Used Citroen Heater Direction Control Switchs
All used Citroen Heater Direction Control Switchs listed on Breakeryard.com are tested, original (OEM) manufacturer parts and come with a 14 day money back guarantee. Breakeryard.com list cheap new OES or aftermarket car parts at discounted prices and used OEM car parts up to 80% cheaper than main dealer prices for Citroen from premium breaker yards from across the UK.
About Heater Direction Control Switchs
A vehicle’s Citroen heater direction control switch is positioned on the heater control panel and situated in the dashboard of a vehicle. Its function is to adjust the direction of the heating in the vehicle.
The heater inside the vehicle uses the heat from the engine, which is converted in to hot air and blown in to the vehicle’s passenger compartment.
When heat is built up in the engine, it’s transferred to the coolant, which is passed to the exhaust and radiator to protect the engine from overheating. The heater is attached to the radiator. When the passenger in the vehicle turns the dials on the controls the heat from the heater’s core is transferred to the passenger compartment of the vehicle. The driver can then use the Citroen heater direction control switch to choose where the heat is distributed in the vehicle.
It is important to make sure your vehicle’s heating system is working correctly, as a damaged heating system could indicate that the vehicle’s engine cooling system is also not working. If you notice the vehicle’s heating system is not working, then it’s important to get it checked as soon as possible to prevent engine damage.
- The 1934 Citroën 7CV was the first mass-produced car to have front-wheel drive, hydraulic brakes, and real suspension! This basic design found its way into subsequent models right up until three decades later in the mid-1950s.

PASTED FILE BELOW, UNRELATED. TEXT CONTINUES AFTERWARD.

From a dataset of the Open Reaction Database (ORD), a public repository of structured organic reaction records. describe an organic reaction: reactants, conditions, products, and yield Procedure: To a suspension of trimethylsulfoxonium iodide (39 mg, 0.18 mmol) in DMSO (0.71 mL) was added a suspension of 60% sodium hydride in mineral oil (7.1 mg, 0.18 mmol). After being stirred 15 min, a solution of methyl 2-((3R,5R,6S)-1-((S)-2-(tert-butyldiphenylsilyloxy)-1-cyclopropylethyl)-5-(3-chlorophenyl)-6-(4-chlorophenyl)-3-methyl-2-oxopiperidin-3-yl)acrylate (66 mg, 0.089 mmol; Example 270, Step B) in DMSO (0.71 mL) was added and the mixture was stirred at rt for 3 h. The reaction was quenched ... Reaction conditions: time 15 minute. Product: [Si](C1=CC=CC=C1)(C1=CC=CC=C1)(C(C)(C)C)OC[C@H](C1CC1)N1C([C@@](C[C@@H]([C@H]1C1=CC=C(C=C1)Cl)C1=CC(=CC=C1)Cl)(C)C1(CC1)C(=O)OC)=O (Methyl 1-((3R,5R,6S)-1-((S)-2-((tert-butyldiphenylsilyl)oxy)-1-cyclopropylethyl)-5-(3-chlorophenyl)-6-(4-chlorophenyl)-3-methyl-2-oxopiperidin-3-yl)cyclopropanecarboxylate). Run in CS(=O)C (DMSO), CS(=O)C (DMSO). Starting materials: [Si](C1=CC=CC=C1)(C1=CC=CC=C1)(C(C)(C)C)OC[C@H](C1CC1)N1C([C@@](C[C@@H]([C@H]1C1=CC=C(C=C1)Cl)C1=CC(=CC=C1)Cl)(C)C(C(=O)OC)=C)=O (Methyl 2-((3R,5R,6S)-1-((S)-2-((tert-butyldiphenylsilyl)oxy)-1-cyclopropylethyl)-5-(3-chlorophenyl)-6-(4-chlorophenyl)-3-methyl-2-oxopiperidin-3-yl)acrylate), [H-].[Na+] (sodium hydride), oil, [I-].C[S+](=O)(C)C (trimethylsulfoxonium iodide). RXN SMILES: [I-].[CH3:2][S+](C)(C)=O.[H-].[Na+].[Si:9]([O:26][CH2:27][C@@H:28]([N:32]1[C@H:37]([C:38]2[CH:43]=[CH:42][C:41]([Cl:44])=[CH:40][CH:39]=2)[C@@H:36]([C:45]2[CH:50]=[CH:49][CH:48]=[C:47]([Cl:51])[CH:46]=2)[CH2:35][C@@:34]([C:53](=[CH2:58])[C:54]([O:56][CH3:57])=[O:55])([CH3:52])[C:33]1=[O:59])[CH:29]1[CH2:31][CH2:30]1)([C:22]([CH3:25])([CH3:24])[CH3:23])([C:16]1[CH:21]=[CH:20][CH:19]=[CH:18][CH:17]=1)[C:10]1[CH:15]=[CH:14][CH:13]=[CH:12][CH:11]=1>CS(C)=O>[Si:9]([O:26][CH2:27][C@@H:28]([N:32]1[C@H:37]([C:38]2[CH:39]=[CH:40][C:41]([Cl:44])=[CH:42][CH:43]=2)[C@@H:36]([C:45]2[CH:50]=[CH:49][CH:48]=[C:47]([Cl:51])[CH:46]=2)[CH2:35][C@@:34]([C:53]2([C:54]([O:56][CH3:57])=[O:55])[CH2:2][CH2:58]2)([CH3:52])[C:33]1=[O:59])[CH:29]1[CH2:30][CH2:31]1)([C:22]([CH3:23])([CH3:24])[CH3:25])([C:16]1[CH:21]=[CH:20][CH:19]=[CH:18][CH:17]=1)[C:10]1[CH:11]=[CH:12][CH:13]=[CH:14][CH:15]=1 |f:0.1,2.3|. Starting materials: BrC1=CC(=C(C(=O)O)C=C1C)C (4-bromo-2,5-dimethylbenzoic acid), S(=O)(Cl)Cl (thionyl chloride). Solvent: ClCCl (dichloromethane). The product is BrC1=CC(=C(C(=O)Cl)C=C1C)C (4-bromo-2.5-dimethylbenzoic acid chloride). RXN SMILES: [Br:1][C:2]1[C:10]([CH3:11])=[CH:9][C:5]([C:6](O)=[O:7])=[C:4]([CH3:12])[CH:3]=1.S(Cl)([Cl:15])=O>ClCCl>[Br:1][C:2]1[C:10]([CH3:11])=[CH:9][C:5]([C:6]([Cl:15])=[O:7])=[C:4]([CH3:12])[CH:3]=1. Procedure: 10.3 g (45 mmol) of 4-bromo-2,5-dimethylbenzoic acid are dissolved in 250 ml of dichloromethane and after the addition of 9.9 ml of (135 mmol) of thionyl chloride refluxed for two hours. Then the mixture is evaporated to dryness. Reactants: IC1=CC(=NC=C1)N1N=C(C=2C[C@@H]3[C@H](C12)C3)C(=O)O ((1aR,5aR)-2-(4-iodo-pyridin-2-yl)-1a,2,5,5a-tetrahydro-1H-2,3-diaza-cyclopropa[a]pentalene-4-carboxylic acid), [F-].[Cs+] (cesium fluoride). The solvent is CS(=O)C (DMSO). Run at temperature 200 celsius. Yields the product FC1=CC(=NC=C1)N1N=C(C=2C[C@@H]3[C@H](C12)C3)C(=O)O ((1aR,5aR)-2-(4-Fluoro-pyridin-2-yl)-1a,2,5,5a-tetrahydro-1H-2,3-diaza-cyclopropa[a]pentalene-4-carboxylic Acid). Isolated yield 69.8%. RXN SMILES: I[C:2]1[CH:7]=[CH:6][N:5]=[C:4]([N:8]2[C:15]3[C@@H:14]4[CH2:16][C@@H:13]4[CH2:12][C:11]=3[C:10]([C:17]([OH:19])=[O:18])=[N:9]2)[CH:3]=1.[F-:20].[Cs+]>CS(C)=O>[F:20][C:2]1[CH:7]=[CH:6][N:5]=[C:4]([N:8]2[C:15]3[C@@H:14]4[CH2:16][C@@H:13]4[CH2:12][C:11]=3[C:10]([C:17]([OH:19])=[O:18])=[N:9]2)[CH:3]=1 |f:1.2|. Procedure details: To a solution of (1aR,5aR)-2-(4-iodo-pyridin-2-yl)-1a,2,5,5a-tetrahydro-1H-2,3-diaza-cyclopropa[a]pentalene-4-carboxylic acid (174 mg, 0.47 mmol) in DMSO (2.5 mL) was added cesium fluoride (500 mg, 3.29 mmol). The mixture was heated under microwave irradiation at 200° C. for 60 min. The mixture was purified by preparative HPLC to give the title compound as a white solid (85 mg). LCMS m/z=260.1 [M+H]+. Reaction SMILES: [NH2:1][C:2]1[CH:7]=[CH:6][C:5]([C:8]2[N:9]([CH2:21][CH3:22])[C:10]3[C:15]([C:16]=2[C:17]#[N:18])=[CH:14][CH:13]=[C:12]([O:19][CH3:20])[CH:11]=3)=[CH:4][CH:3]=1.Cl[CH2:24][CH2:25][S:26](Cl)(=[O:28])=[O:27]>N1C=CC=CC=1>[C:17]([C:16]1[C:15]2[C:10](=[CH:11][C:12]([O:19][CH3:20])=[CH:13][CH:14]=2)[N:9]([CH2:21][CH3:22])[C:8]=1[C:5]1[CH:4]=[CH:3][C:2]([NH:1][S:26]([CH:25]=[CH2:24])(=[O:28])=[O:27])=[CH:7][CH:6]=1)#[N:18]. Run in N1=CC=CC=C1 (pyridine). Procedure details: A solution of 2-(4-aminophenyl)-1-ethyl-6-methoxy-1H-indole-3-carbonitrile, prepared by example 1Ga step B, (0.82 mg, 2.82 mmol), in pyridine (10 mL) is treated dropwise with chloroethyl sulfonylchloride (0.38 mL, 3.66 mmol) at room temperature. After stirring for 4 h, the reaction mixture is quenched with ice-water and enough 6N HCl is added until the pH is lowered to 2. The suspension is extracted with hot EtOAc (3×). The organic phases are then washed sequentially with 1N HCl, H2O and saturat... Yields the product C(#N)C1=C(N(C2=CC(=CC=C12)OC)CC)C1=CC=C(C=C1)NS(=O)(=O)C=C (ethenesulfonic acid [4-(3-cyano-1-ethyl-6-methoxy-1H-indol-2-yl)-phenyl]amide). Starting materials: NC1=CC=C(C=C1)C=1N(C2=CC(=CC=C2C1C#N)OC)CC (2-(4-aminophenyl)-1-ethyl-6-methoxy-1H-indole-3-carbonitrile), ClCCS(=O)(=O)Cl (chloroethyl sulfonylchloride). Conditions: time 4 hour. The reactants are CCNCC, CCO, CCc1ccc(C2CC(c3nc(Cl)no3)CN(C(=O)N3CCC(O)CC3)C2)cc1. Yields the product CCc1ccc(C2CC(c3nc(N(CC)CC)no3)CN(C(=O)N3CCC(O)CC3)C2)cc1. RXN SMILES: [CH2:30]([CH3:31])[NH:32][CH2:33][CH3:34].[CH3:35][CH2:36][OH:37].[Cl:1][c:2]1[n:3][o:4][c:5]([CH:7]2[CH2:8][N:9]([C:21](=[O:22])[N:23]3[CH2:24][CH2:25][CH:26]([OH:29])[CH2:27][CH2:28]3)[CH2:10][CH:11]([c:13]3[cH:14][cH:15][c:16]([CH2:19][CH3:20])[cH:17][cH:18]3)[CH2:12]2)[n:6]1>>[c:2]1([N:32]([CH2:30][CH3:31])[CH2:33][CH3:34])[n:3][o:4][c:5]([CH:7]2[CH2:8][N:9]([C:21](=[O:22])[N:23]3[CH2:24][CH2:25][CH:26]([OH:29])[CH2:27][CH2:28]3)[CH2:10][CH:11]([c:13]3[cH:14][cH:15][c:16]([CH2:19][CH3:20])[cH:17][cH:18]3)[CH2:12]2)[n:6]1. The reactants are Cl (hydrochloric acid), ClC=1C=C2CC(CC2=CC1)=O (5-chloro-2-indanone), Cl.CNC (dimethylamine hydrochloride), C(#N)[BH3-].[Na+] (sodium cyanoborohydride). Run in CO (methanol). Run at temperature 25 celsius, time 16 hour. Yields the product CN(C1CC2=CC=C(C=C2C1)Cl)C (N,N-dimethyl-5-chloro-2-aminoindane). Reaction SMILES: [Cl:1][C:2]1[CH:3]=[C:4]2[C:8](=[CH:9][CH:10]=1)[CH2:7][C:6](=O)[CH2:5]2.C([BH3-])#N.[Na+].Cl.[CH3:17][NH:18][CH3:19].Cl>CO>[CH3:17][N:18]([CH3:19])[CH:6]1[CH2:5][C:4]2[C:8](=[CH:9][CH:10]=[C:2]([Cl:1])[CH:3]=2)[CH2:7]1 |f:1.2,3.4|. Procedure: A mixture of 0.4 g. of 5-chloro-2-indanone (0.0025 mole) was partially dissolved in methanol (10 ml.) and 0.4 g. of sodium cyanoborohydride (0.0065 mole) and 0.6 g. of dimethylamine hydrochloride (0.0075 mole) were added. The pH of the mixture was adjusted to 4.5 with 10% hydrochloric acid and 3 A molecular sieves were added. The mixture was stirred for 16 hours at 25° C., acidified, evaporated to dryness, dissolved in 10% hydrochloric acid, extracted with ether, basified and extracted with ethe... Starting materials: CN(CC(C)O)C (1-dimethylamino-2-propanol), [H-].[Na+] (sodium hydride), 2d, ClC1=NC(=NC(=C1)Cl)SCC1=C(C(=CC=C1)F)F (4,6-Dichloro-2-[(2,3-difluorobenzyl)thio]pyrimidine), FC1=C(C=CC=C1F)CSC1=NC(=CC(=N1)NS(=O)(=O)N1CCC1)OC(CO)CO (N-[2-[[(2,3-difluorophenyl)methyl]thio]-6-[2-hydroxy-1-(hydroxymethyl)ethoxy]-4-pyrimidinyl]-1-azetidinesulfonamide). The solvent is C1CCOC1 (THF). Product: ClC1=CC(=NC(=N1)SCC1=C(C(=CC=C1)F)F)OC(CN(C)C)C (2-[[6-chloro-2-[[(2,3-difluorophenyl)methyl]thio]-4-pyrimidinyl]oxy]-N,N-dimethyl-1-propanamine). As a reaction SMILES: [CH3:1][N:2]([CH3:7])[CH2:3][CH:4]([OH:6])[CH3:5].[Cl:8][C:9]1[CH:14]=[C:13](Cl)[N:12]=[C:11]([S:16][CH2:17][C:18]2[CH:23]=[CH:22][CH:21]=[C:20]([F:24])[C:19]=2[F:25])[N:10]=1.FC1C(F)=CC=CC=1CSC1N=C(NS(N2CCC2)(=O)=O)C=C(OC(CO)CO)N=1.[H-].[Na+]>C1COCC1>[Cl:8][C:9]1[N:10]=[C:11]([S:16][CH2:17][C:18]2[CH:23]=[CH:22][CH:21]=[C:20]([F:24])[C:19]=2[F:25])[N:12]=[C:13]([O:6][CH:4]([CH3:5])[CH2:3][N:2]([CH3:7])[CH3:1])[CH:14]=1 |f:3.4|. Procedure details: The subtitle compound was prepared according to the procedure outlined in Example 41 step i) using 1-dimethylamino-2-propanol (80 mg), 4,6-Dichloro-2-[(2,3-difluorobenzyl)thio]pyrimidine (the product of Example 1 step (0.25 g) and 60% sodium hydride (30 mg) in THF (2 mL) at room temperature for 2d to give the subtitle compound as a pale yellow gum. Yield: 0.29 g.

- Unfortunately, the founder of Citroën went bankrupt in 1934, even though the cars they produced were selling well and incredibly popular. The company exists today because tyre company Michelin bought the majority of shares in the company.
- In 1968, Citroën bought control of the Italian car firm Maserati. That purchase led to the design of the Citroën GT, which came with hydro-pneumatic suspension and a V6 engine. It did well in terms of sales, but production of the last version, the DS23 Pallas Electronique, was stopped in 1975 after the '73 oil crisis.
- After WWII, Michelin owned Citroën and wanted to make a car for the people. The Citroën 2CV was designed for driving on French roads, so it was incredibly sturdy, and tests were carried out by driving through ploughed fields with trays of eggs on the seats. Although changes in design happened, some version of the Citroën 2CV was in production from 1949 all the way through to 1990.
- Citroën cars have been put through their paces and all in the name of advertising. Citroën vehicles have trekked huge distances for promotional reasons, including expeditions across the Sahara, throughout Africa, all over Asia, and even across Alaska.